Bloom Day 2/15/21

We’re horrified at the predicament of friends and family across the country as the Polar Vortex busts out of the Arctic again, flooding points south with its extremely frigid air. Holy cow! How is everyone doing? We’re nervously checking power outage maps and trying to absorb the pipe-busting capabilities of these bizarro negative temperature readings in states like Wyoming. This extreme cold and the increasing ferocity of wildfires just might be two sides of the same coin, as climate change continues to upend our perception and expectation of “normal” weather patterns. Winter is usually not a “scary” season here in coastal Long Beach, unlike the dangers posed by the hot dry months, but who knows anymore?

an eruption of color — intense pink bracts on an unidenified bilbergia

My little garden chugs along in February, the soil still retaining some moisture from the slight amount of rain we’ve had. The increasing amount of sunlight in the garden is what really makes February a special month, as the winter shade band diminishes more and more every day. I’m going to keep this short and limited to plants I haven’t photographed much lately.

first blooms on small, self-sown coronilla aka scorpion vetch (!), a Mediterranean native
Madagascar native Solanum pyracanthum
burnt orange/butterscotch blooms opening on Grevillea ‘Poorinda Blondie,’ new to the garden
Also new to the garden, Leucospermum ‘Tango’ with Hebe ‘Quicksilver’ recently planted near its base
dwarf form of Scilla natalensis, a bulb I’ve tried to grow before

I have high hopes for this little scilla thriving in the garden now that there’s a bit more open area for planting small things like this. Just brought this home in bud in the past weeks.


Stay warm, drive safe, and fingers crossed the ice and snow damage to your gardens is minimal!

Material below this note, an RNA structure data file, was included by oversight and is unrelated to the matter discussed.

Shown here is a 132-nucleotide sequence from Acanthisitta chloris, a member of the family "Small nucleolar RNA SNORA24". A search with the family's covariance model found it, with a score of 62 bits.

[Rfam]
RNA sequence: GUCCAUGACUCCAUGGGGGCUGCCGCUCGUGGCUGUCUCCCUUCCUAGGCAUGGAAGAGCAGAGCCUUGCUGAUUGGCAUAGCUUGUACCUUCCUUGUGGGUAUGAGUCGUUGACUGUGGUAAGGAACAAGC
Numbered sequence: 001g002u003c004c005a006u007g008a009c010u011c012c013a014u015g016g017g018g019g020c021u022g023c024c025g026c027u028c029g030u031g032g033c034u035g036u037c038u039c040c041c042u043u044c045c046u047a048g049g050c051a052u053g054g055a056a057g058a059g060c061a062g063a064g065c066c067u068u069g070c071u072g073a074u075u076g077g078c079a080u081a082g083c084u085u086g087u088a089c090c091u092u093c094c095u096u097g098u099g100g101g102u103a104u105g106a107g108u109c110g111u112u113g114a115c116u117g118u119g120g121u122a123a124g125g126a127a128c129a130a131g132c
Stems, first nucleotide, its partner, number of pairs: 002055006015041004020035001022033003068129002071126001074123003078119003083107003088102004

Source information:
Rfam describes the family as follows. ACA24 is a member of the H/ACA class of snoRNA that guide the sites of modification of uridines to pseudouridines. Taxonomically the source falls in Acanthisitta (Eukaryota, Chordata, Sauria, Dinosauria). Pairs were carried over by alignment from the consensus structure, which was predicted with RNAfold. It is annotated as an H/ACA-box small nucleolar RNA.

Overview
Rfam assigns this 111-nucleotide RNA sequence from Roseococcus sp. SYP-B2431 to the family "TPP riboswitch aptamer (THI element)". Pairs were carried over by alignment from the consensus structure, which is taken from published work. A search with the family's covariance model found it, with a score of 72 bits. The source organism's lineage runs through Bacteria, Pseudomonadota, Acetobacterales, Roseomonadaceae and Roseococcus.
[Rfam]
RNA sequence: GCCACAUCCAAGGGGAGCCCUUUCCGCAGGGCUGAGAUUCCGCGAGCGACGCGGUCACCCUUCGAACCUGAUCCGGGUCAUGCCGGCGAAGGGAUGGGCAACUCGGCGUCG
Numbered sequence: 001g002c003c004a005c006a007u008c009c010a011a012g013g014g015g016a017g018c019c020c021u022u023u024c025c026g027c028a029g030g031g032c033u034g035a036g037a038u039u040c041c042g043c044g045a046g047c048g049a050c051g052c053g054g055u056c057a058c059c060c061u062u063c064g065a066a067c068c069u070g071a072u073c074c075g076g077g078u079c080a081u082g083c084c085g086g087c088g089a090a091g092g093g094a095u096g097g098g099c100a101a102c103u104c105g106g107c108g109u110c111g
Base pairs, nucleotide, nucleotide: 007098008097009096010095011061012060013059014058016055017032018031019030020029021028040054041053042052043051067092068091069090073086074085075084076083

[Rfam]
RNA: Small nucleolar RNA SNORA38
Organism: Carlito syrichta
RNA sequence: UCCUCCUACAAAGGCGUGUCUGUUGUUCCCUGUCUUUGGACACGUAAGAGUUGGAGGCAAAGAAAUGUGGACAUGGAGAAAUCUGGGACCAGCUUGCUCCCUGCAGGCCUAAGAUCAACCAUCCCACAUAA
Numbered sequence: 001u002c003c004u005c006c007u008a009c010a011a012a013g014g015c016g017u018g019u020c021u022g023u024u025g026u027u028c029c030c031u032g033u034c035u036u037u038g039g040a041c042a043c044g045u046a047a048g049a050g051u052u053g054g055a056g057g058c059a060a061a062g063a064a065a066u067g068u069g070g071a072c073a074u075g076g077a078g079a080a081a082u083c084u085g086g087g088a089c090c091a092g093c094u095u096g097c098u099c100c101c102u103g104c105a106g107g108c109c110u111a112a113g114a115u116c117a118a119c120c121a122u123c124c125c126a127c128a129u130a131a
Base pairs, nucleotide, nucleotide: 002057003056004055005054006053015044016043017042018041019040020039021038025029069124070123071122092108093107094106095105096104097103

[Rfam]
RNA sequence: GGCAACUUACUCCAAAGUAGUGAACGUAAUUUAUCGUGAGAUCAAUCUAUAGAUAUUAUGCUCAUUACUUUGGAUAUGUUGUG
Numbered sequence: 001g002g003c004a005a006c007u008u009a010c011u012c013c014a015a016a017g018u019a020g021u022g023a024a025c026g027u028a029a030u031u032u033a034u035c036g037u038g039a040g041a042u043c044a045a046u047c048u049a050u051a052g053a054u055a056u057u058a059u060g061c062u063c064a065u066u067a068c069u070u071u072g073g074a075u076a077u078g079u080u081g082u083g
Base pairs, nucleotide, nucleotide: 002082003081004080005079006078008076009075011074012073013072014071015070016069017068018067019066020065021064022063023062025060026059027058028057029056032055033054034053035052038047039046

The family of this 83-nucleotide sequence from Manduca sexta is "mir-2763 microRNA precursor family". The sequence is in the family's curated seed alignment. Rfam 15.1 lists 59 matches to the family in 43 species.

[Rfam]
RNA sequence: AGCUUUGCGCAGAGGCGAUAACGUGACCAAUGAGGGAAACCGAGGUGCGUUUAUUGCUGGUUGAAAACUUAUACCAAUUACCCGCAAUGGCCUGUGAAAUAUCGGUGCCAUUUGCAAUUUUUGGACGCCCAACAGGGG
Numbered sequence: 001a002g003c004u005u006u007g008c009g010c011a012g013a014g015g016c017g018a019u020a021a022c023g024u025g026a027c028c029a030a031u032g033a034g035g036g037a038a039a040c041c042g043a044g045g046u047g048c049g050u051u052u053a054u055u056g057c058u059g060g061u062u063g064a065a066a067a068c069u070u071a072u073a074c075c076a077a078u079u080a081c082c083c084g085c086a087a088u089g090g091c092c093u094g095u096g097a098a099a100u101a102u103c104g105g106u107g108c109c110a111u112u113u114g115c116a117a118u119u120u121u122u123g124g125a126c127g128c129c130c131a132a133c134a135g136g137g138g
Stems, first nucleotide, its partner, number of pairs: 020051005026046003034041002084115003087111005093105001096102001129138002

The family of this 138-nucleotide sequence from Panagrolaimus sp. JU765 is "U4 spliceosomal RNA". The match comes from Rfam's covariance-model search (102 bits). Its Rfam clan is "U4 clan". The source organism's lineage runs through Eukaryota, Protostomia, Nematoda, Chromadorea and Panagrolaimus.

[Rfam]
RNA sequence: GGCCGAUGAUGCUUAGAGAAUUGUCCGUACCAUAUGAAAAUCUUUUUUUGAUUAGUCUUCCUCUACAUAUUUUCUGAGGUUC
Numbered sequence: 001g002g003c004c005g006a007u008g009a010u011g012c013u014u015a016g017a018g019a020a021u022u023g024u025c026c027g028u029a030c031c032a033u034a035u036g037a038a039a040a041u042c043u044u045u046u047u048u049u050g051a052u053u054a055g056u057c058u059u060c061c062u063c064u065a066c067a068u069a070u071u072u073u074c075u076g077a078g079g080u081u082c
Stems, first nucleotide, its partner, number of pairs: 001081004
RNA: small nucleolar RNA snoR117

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5 Responses to Bloom Day 2/15/21

  1. Kris P says:

    All wonderful entrants for bloom Day! I’m enamored with Scilla natalensis, which is entirely new to me. Both the foliage and the flower are lovely. I planted another new-to-me Scilla last year (S. maderensis) – the foliage came up in late fall (and is still in place) but, sadly, no blooms as yet.

  2. Denise says:

    Kris, the leaves of this one are reputed to stay in good shape, no summer dormancy. I had planted previous clumps at the base of the cypresses…when they were smaller!

  3. Oh the color on that Grevillea ‘Poorinda Blondie’ bloom is just wonderful! I realized yesterday that I left Grevillea ‘Ned Kelly’ outdoors in a container. Hmm. Not so good. Granted we did only get down to 24, but over 3 days below freezing… we’ll see. I’m not holding out much hope.

  4. Elaine says:

    Wow that Madagascar Solanum is really well armed. You always have the coolest blooming plants.

  5. hb says:

    Lovely! ‘Tango’ is a good one. Very pretty scilla, too.

    The cold disaster in Texas–so much suffering, most of it completely preventable. 🙁

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